Greek salad days: Tasty tzatziki.
See? I told you I might throw in a recipe ‘curve ball’! This is such a simple recipe, though, and tastes delicious. What’s more, it’s a great recipe to follow with your kids.
Greek island dreams.
Summer’s here! Or is it? Let’s face it, the weather has been absolutely awful lately and even though me and the clan had a wonderful holiday in Northumberland, the weather wasn’t exactly tropical. Consequently, I have found myself wistfully browsing through Pinterest images of exotic locations and posts about cruises and holidays in ‘The Med’.
One of the travel blogs that had me yearning for another Mediterranean holiday last week was Alex from Mylifelongholiday’s post about her recent trip to the Greek island of Thassos, (Thassos, Greece…Shhhh! It’s a secret). It sounds absolutely idyllic. If you haven’t checked out her blog then I urge you to go and have a look. I love her insightful and witty style and the way she tends to offer a refreshingly different view of the places she visits, often giving an ‘off the beaten track’ account. If you read her review of Thassos, you’ll see why I’ve put this destination on my ‘holiday wish list’.
Well, as a trip to Thassos isn’t on the cards, I decided to console myself by indulging my love of Greek food. If I can’t go to a Greek island, I’ll just have to eat like a Greek islander instead.
I decided it was about time to bring on the summer and show you how to make one of my favourite Greek dishes, Tzatziki, in my very first recipe post. Unlike the incredibly talented Emily Leary (A Mummy Too), I’m no food blogger, but this recipe is so simple, even I can’t mess it up!
How to make Tzatziki.
Tzatziki is a firm favourite in our house. Served with warm pitta bread, it’s the perfect accompaniment to our summer barbeques and Al Fresco dining.
1 x 500g tub strained Greek yoghurt
1/2 a large cucumber
large pinch salt
2 cloves of garlic (crushed)
2 tablespoons extra virgin olive oil
small bunch of fresh dill
a couple of sprigs of fresh mint
1 teaspoon of dried mint
optional: half a teaspoon of chilli powder or half a teaspoon of paprika.
This recipe serves 4 to 6 people as a side/starter.
1. Slice the cucumber in half lengthways with a knife and scrape out the seeds. Removing the seeds is important as they have a high water content and would make the Tzatziki too runny.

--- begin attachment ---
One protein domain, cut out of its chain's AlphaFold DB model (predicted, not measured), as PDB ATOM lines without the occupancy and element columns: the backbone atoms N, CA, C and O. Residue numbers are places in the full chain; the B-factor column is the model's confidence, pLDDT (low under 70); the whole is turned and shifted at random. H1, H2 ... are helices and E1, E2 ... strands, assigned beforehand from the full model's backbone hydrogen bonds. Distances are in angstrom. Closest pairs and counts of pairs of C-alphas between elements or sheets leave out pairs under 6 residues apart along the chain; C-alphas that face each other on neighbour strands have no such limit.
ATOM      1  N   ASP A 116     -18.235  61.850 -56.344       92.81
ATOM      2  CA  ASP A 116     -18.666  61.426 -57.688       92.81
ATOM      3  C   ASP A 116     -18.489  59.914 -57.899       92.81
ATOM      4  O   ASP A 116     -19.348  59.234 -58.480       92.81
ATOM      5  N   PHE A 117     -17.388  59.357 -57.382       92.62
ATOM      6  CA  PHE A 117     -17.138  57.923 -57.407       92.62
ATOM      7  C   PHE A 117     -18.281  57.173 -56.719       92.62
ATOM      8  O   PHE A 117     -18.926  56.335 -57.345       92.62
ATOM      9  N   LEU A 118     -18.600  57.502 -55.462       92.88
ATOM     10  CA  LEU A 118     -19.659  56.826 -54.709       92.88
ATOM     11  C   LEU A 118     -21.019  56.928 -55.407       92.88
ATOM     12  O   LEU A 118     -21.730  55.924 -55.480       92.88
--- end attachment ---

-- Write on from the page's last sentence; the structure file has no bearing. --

2. Coarsely grate the remaining cucumber into a bowl.
3. Put the grated cucumber into a sieve placed over a bowl. Add a generous pinch of salt and mix well before gently pressing the cucumber mixture against the sieve with the back of a spoon to push out as much liquid as possible.
4. Spoon the grated cucumber mixture onto a clean square of muslin and draw the corners together. Holding the muslin together by the corners with one hand, squeeze the muslin wrapped bundle of cucumber over a bowl with the other hand to remove the remaining excess liquid. This helps to make sure the yoghurt doesn’t get too diluted as this would give it a runny consistency and would also affect the flavour.
5. Add the crushed garlic cloves to the two tablespoons of extra virgin olive oil and mix well before adding the mixture to a large bowl containing 500g of strained Greek yoghurt.
6. Finely chop the dill and mint leaves and fold them to the yoghurt along with one teaspoon of dried mint, the cucumber mixture and a squeeze of lemon until the yoghurt is evenly distributed.
7. Season the Tzatziki with salt to taste and if you want an extra kick, why not add half a teaspoon of paprika or chilli powder.
8. Garnish with a sprig of mint and a sprinkle of fresh dill.
9. Serve with warm pitta bread and/or crudites alongside a Greek salad and your barbeque fayre.
Bring on the summer!
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